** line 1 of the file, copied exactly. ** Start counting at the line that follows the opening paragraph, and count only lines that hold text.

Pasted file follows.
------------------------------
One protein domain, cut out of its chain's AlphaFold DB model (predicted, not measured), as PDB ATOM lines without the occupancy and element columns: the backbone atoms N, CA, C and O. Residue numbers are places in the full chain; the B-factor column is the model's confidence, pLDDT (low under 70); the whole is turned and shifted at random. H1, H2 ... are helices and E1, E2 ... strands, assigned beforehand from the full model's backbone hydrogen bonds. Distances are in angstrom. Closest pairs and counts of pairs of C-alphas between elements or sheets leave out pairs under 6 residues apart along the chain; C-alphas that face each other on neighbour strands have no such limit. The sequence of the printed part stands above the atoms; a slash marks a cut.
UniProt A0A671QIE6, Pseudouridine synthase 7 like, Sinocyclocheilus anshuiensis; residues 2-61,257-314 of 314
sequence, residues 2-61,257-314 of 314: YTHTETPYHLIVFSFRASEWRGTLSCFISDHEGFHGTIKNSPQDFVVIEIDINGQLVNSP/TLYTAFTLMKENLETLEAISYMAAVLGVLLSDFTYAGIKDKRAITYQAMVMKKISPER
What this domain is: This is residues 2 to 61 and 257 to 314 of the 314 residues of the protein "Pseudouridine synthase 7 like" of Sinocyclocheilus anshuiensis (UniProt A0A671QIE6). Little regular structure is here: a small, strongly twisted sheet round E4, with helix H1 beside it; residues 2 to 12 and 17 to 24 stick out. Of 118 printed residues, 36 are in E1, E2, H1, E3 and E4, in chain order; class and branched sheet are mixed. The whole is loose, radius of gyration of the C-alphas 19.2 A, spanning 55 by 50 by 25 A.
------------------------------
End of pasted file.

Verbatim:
UniProt A0A671QIE6, Pseudouridine synthase 7 like, Sinocyclocheilus anshuiensis; residues 2-61,257-314 of 314